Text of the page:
Goldman Sachs Op-Ed Unlikely To Affect Firm's Bottom Line
For those wondering whether the bad press that has plagued Goldman Sachs in recent weeks is likely to affect the firm's bottom-line, industry insiders say probably not.
On Wednesday, The New York Times published an explosive op-ed by a Goldman Sachs executive named Greg Smith, who accused the firm of fostering a culture that consistently places its own interests above those of its clients. “I can honestly say that the environment now is as toxic and destructive as I have ever seen it,” Smith wrote. “To put the problem in the simplest terms, the interests of the client continue to be sidelined in the way the firm operates and thinks about making money.”
That op-ed comes just a few weeks after the Times reported that the firm had positioned itself on both sides of a merger it served as financial advisor on – telling one company to accept a takeover offer from another company in which Goldman had a stake.
The recent press has been so bad that after the op-ed ran on Wednesday, Forbes demanded the ouster of the firm's longtime CEO Lloyd Blankfein.
But some of those who follow the bank closely said the headache is likely to be little more than that.
The problem, according to Bove and others, is that Goldman Sachs, despite its increasingly bad reputation on Main Street, is still something of a gatekeeper in the financial world. The firm remains a marquee name with access to some of the most lucrative deals on Wall Street.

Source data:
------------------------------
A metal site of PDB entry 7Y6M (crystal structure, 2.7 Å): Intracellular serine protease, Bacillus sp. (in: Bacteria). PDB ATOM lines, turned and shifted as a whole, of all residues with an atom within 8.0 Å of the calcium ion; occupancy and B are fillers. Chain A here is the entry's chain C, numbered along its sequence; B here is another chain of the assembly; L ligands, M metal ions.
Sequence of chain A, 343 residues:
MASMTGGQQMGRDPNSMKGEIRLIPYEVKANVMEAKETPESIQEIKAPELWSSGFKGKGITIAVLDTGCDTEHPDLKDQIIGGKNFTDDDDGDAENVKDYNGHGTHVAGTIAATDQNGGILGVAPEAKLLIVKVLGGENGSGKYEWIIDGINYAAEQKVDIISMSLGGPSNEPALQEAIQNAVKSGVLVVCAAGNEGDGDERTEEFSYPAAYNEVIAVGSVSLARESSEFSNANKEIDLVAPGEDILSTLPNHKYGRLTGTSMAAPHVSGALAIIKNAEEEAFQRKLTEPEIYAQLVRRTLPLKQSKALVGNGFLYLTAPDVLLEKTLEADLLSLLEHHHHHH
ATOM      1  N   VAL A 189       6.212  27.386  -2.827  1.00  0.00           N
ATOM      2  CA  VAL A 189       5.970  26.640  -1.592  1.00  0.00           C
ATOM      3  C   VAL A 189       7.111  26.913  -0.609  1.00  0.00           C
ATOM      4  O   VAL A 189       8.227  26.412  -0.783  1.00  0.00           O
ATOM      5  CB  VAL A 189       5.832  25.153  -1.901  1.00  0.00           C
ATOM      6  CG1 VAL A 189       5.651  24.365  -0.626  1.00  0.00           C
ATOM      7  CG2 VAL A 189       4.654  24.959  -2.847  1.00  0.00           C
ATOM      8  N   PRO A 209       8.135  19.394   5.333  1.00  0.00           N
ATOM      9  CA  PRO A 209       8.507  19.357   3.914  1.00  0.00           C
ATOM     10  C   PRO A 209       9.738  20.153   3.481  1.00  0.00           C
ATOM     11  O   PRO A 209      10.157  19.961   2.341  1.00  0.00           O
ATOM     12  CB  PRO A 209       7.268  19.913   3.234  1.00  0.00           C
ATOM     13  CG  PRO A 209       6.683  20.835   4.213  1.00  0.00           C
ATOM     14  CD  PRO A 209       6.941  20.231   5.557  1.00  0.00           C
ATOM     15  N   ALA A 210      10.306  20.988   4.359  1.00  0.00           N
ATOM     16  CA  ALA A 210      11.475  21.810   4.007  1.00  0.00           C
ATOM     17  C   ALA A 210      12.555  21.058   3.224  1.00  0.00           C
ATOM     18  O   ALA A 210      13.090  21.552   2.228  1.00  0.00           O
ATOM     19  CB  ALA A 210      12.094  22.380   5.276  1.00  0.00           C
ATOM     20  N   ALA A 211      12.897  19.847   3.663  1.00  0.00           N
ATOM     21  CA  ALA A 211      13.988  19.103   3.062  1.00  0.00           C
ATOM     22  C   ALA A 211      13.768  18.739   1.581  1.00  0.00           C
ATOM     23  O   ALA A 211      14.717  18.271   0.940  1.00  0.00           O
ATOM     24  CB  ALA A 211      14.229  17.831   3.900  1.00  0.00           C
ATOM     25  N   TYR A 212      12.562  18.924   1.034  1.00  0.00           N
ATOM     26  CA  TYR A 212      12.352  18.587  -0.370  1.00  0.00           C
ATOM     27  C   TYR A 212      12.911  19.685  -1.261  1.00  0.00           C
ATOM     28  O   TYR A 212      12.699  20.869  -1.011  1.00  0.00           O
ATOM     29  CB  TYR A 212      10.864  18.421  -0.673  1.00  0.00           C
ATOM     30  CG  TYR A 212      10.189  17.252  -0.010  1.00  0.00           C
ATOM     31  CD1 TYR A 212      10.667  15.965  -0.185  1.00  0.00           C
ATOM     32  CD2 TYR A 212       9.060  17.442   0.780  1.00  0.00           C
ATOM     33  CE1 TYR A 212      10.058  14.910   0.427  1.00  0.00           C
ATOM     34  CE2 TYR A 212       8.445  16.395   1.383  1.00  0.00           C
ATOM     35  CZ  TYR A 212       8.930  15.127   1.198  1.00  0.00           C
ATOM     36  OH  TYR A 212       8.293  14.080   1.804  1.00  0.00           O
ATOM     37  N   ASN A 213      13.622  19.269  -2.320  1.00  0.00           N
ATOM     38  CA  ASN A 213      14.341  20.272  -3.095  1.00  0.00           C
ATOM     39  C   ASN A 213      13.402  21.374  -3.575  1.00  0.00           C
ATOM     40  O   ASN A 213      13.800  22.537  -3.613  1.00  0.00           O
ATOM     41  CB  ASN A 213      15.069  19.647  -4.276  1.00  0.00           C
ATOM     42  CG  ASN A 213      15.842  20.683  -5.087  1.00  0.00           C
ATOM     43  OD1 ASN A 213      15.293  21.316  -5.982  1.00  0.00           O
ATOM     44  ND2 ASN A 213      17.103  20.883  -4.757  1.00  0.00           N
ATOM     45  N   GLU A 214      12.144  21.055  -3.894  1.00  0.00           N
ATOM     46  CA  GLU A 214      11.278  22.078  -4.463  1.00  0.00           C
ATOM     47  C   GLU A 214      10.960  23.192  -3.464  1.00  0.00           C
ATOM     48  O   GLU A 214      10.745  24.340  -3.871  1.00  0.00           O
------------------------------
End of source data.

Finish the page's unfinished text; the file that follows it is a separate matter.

"If Goldman Sachs comes along with some big deal… how can you just walk away from the firm?" said Marc Pado, an investment advisor at DowBull who previously worked at the bond trading firm Cantor Fitzgerald. "[Goldman Sachs] clients have a fiduciary duty to their shareholders to get the best value. They’re going to say 'we really don’t care about this. We know Goldman is going to get [us] the best price."
That sentiment echoes a point Goldman clients have made in response to the Times op-ed on Wednesday. As Forbes reported, in an email circulated after the op-ed ran, Whitney Tilson, Managing Partner of hedge fund T2 Partners, (which is both an client of and an investor in Goldman) wrote " Our investment thesis on Goldman is simple: when all the dust settles, it will remain the premier investment banking franchise in the world.”
Goldman, for its part, responded to Smith's condemnation in an internal email, according to Bloomberg Businessweek. "We were disappointed to read the assertions made by this individual that do not reflect our values, our culture and how the vast majority of people at Goldman Sachs think about the firm and the work it does on behalf of our clients," Blankfein wrote his employees.
As for the question of Blankfein's fate, Forbes' call for his ouster came on the heels of earlier reports that his departure was already in the works and could happen as early as this summer.
Bove, however, thinks otherwise. "If they fire him, Goldman will look like the're admitting that this article is correct," he said.
Greg Smith is "giving Mr. Blankfein a longer term in his job."